An oil tanker heads through the Second Narrows

Oil tanker series let critics overstate impact of harbour spill

Letter writer John Hunter argues it's ridiculous to estimate the costs of a spill here based on the BP spill in the Gulf.

Dear Editor:

I commend your team on the excellent and largely accurate three-part series Oil & Water regarding the potential increase in crude oil tankers in Vancouver harbour.  Unfortunately the second part examining the effects of a spill contained numerous unchallenged errors by interviewees.

Firstly, Rex Weyler’s claim that bitumen hitting the water separates into gases and creates a toxic cloud is sheer fiction.  If he meant diluted bitumen (“dilbit”), it is still a misleading statement, in my opinion.  Some of the light diluent will evaporate, but it is harmful only if people stay in the area downwind for some time.  Significant exposure can cause nausea, headaches, and respiratory problems, and people may need to leave the area, depending on the situation.  Over a few days, the fumes dissipate.  Like table salt, which is toxic above certain limits, it’s all about the dose.  As to the threat of toluene and benzene, their concentration in dilbit is less than one per cent, or one-thirtieth of that in the gasoline you pour into your lawn mower.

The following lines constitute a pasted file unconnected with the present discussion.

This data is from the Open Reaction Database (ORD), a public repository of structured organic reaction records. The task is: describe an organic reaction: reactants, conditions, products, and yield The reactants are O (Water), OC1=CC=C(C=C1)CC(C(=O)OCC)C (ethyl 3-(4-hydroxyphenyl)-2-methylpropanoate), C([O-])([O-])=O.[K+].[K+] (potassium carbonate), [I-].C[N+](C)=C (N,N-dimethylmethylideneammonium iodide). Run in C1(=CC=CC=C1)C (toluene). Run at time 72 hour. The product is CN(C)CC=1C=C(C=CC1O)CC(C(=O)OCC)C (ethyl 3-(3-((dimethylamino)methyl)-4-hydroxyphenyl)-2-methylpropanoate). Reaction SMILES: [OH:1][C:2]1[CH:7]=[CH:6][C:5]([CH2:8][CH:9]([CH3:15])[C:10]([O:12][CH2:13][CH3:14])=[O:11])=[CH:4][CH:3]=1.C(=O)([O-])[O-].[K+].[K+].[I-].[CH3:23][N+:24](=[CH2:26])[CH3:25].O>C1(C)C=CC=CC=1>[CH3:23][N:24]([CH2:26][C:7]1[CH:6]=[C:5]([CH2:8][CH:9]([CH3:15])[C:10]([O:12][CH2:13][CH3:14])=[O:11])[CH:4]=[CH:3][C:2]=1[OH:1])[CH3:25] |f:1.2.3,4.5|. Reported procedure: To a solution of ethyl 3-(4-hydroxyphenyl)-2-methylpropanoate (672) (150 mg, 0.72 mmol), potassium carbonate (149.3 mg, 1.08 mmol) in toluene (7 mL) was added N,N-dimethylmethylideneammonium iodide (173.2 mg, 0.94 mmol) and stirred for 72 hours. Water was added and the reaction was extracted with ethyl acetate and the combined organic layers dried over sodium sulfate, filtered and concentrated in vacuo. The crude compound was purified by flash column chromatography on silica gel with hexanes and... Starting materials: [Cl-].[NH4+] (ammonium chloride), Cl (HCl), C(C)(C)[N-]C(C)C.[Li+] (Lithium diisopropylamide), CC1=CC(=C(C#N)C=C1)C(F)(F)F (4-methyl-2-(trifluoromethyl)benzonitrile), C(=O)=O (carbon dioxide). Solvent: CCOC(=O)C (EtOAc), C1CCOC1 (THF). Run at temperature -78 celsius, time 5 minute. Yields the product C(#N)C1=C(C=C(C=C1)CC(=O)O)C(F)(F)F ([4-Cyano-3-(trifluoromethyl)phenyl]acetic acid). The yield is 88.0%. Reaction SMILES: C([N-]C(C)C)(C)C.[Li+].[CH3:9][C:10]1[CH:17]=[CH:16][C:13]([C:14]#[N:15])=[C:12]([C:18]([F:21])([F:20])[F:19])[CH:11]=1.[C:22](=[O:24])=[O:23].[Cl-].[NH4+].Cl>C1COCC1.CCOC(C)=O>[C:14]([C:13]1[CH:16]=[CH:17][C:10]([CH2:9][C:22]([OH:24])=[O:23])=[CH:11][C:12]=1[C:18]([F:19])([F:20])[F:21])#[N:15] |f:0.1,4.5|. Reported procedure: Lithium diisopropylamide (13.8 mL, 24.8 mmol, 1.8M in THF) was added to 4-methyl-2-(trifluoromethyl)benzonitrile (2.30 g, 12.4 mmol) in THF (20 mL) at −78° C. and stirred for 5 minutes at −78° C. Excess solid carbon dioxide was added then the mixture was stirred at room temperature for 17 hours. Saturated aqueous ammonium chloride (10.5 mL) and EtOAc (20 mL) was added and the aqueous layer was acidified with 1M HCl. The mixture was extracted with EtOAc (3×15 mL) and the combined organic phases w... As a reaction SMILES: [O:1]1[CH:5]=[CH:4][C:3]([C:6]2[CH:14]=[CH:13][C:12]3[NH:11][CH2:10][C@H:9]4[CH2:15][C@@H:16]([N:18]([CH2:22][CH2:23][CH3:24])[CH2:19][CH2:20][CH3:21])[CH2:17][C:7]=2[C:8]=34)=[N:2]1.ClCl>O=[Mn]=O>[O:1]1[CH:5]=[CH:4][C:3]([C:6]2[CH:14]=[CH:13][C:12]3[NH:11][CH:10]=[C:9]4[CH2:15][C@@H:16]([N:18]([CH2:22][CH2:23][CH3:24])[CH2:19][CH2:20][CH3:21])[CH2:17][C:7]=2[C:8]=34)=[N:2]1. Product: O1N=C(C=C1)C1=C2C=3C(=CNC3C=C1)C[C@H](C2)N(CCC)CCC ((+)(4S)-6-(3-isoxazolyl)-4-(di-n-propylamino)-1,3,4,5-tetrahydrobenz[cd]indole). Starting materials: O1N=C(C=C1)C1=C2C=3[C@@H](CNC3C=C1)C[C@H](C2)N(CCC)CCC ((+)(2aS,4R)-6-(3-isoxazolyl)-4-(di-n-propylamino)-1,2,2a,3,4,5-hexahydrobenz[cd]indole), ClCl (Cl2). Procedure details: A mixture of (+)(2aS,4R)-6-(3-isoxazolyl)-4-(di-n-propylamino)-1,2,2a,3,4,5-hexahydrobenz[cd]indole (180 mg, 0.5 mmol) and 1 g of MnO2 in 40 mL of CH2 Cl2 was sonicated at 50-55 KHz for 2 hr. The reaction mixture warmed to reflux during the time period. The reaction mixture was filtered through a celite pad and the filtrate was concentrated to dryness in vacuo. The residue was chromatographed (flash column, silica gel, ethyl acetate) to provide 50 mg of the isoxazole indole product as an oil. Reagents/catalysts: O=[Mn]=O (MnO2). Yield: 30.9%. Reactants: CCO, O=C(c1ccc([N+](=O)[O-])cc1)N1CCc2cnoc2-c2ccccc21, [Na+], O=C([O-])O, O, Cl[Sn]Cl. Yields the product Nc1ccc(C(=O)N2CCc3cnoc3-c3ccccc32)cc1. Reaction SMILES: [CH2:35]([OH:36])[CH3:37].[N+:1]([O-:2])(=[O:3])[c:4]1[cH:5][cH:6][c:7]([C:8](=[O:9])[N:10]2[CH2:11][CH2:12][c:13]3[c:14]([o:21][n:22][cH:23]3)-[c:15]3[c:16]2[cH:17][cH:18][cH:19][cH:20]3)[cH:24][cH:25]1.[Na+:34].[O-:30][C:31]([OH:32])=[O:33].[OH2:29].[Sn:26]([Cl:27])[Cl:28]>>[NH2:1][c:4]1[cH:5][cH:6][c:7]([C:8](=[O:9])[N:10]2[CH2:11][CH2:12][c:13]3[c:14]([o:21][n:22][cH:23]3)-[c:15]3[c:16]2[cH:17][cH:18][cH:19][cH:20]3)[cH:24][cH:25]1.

The oil sinks to the bottom, Wyler claims.  Some heavy crudes such as Mexican Maya may sink to the bottom of a fresh water body, but typical Canadian bitumen should not in either fresh water (U.S. Environmental Protection Agency conclusion) or especially in our denser salt water.  However, the final result depends on the crudes shipped, and a turbulent fresh water river could cause such problems.  I recommend Weyler read the U.S. EPA report on pipelining dilbit for the Keystone Project, Volume 2 (http://keystonepipeline-xl.state.gov/documents/organization/182068.pdf, page 3.13-31).